Teachable Moments, by Will Saunders
There is always an opportunity to teach someone a different way of viewing things. If you do it in a respectful manner and if the other person has an open mind, it can be a beautiful learning milieu. I experienced that recently and it was a great feeling for me and for that other person.
So, the other day I was exiting a building in Bethesda, Maryland, behind two teenage boys and an older gentleman. One of the boys held the door for the old guy and he thanked the teen. The teen smiled and politely said, “Sure, no problem sir.” While the guy and I were waiting for taxis and after the teens ran off, the guy began to mumble about how you’re supposed to say “You’re welcome!” in response to someone thanking you. That’s when I put on my teacher hat. Initially I was going to keep silent, but decided to speak up for the teen.
I first asked the man the intent behind that “You’re welcome!” phrase. I know what it means but I wanted to get in the man’s head. He went on to talk about how it shows you acknowledging someone who thanks you and that you didn’t mind helping them and that you accept or appreciate the expression of gratitude. As he was talking, he evidently realized that the kid had done exactly that, but he expressed it in his own words instead of the words the old guy expected to hear. Don’t you hate it when you are all revved up to let someone ‘have it’ but then they steal your thunder? Well, that’s how it went that day. I was about to teach that man something new, but he ‘got it’ before I had a chance to, just from me asking him that one simple, little question. I was prepared to tell him that it’s a lot like two friends greeting one another. They could say hello, howdy, hi there, what’s up, hey, hiya, or maybe some other word or phrase. Whether or not you like all of these greetings, they all convey the same message, albeit differently. Neither of them is wrong. They’re just different.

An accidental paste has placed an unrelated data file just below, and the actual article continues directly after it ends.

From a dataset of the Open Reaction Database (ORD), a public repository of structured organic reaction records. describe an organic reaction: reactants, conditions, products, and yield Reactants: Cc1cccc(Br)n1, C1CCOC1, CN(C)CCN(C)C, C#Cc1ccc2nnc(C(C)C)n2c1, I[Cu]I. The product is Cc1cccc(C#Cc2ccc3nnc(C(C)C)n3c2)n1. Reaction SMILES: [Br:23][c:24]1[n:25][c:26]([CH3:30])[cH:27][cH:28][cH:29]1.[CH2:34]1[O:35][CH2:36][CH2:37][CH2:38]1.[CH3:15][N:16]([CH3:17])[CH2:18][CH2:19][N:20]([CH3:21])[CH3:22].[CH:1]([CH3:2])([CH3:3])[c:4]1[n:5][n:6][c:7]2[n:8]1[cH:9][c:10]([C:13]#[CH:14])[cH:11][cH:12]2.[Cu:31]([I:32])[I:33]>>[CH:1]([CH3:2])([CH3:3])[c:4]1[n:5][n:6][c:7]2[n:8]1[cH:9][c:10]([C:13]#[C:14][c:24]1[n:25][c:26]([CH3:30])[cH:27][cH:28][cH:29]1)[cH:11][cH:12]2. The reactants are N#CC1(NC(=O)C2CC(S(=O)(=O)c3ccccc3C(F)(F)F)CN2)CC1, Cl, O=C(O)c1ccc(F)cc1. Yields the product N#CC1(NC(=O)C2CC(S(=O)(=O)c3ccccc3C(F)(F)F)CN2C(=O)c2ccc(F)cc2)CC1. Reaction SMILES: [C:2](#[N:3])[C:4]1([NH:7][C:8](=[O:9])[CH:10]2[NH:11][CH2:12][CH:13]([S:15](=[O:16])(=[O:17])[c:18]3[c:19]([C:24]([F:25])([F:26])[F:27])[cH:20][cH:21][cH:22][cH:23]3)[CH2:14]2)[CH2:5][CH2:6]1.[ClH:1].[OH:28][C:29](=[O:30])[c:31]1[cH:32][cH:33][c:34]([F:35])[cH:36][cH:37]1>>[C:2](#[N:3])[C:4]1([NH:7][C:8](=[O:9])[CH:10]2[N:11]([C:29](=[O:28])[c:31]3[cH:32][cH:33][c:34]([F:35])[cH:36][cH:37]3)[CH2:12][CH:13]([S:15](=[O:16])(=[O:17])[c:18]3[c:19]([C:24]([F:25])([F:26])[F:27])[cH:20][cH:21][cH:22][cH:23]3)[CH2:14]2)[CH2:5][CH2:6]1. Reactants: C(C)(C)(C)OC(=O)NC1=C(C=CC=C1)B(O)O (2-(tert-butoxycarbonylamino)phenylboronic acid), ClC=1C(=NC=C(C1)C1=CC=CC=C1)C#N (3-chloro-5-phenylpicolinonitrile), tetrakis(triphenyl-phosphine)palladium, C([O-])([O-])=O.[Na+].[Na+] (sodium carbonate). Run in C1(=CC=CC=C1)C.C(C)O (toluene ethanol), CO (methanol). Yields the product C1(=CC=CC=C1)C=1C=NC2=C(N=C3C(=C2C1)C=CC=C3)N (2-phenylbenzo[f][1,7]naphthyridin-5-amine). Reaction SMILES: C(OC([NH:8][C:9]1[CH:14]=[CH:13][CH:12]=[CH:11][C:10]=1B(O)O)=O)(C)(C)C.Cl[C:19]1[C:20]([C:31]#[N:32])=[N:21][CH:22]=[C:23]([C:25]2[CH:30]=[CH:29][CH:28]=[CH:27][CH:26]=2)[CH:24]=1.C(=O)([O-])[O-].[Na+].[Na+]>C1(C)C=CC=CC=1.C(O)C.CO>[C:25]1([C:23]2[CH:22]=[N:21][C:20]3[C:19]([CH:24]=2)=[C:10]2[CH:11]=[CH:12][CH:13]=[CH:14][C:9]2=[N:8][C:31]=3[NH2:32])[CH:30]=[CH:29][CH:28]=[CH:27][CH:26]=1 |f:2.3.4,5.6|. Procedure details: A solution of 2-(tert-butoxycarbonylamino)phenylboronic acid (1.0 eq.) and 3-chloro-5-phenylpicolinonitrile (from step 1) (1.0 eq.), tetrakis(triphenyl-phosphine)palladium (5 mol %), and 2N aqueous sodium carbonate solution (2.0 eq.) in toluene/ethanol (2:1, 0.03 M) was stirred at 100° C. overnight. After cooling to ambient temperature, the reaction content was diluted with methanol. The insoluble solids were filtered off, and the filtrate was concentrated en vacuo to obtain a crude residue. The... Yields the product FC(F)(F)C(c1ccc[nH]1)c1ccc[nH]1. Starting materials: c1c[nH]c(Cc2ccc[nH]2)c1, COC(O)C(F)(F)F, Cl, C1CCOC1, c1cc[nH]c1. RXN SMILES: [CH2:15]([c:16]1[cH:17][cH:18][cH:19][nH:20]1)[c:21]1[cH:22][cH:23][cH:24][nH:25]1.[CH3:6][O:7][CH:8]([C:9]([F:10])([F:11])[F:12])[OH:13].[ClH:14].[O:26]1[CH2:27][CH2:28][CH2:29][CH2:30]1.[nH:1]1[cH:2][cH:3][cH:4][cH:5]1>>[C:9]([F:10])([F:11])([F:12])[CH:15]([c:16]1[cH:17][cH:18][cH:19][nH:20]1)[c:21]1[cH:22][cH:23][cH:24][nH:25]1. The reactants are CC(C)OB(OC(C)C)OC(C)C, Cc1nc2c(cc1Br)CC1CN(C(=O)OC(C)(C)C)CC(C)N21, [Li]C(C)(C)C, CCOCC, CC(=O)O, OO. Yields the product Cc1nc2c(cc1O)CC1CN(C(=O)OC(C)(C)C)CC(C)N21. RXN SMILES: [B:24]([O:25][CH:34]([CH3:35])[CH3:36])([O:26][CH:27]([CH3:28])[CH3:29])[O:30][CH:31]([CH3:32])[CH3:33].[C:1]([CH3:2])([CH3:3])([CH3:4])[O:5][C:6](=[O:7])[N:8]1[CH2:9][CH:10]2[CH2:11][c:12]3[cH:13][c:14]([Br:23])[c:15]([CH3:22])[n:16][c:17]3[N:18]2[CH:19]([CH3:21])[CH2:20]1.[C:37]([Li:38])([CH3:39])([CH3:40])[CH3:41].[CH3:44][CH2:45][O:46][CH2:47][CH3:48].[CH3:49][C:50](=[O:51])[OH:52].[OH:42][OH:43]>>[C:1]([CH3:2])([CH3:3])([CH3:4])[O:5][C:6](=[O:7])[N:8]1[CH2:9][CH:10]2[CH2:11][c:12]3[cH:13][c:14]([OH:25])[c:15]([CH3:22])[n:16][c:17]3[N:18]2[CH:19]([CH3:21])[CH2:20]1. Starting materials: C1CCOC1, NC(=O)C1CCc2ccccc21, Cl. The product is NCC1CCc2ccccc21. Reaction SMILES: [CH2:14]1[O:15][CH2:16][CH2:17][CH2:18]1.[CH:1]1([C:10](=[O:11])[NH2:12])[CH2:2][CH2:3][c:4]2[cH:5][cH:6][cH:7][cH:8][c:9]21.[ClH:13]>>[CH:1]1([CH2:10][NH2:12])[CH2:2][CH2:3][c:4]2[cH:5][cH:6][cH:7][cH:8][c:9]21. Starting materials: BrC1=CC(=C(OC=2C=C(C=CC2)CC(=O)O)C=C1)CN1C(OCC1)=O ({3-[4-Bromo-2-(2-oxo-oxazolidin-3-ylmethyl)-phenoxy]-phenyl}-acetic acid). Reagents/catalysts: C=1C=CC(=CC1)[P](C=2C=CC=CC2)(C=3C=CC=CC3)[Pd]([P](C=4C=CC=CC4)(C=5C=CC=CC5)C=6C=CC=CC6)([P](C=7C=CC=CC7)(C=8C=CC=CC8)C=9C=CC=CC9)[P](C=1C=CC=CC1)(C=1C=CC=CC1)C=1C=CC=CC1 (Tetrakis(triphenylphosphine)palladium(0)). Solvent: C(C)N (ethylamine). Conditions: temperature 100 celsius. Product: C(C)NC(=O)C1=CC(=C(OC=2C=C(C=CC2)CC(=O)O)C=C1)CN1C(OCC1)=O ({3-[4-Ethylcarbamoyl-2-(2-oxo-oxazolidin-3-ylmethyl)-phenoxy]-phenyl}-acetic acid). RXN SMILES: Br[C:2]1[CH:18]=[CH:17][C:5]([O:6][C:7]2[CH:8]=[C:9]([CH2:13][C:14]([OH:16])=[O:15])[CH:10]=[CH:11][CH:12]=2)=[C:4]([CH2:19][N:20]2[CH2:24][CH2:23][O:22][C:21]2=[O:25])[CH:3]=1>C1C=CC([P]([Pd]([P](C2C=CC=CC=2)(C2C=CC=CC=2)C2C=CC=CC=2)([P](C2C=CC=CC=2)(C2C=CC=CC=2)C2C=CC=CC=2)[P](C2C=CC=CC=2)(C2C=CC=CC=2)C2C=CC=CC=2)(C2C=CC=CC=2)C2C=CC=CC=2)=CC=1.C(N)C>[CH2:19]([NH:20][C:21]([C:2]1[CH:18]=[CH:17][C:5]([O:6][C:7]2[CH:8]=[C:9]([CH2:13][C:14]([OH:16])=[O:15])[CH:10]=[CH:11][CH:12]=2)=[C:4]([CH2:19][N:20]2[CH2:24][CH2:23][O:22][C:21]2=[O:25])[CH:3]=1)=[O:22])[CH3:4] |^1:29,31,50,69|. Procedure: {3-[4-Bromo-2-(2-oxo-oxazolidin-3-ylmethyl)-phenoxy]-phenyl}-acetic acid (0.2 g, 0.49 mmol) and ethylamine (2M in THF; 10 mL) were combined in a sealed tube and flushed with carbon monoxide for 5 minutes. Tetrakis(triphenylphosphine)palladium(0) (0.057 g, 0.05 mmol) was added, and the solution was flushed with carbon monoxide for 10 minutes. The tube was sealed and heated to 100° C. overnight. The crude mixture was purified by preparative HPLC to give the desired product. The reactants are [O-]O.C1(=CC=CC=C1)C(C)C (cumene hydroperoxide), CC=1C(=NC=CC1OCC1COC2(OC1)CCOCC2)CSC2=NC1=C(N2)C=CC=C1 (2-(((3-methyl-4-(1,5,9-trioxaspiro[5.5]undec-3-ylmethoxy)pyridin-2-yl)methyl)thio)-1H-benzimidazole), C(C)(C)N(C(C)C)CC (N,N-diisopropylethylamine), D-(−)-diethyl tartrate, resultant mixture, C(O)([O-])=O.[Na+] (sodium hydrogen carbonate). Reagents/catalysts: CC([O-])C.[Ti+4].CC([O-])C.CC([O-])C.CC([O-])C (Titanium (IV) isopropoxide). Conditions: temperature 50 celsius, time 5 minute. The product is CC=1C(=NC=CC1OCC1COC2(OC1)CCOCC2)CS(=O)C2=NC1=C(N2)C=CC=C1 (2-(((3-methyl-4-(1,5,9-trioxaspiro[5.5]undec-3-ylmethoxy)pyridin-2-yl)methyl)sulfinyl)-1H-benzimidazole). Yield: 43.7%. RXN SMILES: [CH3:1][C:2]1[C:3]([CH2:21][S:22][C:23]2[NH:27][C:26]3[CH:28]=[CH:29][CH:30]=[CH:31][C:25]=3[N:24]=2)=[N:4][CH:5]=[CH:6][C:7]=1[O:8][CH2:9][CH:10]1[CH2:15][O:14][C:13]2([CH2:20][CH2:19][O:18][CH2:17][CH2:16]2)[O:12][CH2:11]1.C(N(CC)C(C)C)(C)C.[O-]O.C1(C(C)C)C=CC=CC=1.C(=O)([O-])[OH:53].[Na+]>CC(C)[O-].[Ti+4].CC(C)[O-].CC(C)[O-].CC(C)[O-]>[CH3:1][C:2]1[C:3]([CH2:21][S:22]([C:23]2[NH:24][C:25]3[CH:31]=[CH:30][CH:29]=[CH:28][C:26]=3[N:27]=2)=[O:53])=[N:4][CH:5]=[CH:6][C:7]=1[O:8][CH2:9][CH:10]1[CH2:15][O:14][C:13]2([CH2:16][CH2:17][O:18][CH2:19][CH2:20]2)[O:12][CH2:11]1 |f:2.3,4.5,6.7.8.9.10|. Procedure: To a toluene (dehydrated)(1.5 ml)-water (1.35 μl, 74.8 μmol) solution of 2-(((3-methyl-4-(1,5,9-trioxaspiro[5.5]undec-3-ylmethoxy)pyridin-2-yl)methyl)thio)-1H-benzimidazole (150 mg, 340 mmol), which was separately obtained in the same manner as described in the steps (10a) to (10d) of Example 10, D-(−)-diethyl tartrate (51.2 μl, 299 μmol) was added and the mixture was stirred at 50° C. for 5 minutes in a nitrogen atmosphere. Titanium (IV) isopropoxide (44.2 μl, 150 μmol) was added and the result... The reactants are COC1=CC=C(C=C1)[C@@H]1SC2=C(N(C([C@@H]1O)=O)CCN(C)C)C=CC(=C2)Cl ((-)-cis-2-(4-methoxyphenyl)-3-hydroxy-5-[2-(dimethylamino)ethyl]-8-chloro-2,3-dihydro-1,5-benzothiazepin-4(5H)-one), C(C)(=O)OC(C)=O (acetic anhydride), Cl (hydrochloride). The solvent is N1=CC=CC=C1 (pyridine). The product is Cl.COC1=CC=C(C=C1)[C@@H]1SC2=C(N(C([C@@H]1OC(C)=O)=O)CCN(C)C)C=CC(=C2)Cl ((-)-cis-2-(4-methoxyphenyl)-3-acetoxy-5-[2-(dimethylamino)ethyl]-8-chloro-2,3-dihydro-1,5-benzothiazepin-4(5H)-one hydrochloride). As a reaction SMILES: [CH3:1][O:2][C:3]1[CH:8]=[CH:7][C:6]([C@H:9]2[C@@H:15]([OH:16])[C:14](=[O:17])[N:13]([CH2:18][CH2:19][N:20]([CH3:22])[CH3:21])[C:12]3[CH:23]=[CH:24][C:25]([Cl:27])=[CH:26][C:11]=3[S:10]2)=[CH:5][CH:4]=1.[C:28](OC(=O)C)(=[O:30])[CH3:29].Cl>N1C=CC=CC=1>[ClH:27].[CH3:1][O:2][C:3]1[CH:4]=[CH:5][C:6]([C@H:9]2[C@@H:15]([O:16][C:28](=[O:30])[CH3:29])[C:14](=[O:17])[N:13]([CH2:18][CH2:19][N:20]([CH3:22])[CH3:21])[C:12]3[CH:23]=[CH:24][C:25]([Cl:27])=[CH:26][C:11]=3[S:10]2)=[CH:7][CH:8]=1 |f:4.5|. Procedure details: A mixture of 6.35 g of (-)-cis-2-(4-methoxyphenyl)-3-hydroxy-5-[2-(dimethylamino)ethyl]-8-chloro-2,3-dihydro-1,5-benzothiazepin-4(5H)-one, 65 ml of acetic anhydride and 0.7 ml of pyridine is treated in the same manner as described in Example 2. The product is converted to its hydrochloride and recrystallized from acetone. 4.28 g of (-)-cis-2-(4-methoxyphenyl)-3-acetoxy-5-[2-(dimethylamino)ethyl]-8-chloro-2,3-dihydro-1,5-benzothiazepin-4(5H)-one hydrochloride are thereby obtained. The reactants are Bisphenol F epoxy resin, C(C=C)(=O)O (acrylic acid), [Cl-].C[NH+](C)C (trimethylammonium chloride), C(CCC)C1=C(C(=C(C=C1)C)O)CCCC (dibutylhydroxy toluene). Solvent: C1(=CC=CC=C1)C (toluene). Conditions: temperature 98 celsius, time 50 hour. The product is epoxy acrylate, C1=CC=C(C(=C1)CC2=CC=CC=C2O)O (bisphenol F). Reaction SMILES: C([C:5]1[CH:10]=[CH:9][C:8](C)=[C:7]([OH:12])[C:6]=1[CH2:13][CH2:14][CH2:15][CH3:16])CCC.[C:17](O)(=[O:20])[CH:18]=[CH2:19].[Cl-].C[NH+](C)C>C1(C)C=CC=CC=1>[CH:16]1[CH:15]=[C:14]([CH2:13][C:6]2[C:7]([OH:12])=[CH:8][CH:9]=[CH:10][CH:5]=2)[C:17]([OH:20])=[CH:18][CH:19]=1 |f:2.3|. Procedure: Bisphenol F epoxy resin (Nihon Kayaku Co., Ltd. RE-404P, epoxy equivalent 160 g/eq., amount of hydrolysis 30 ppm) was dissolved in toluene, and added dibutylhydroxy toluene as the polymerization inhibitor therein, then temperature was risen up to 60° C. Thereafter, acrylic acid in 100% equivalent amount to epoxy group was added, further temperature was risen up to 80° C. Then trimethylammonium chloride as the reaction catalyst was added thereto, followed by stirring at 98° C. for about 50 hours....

The same is true with the You’re welcome! phrase, and I helped that gentleman to see that. He thanked me and I said, “You’re welcome.” We both had a brief laugh before we parted. Things could have ended up differently if I had chastised him or corrected him in a condescending manner or tone. I approached it rather gingerly and had great results, and that exchange took fewer than three minutes. Even though he figured it out for himself, I was still the catalyst that made it happen. It doesn’t take much to sway a situation one way or another. We all can learn. We all can teach.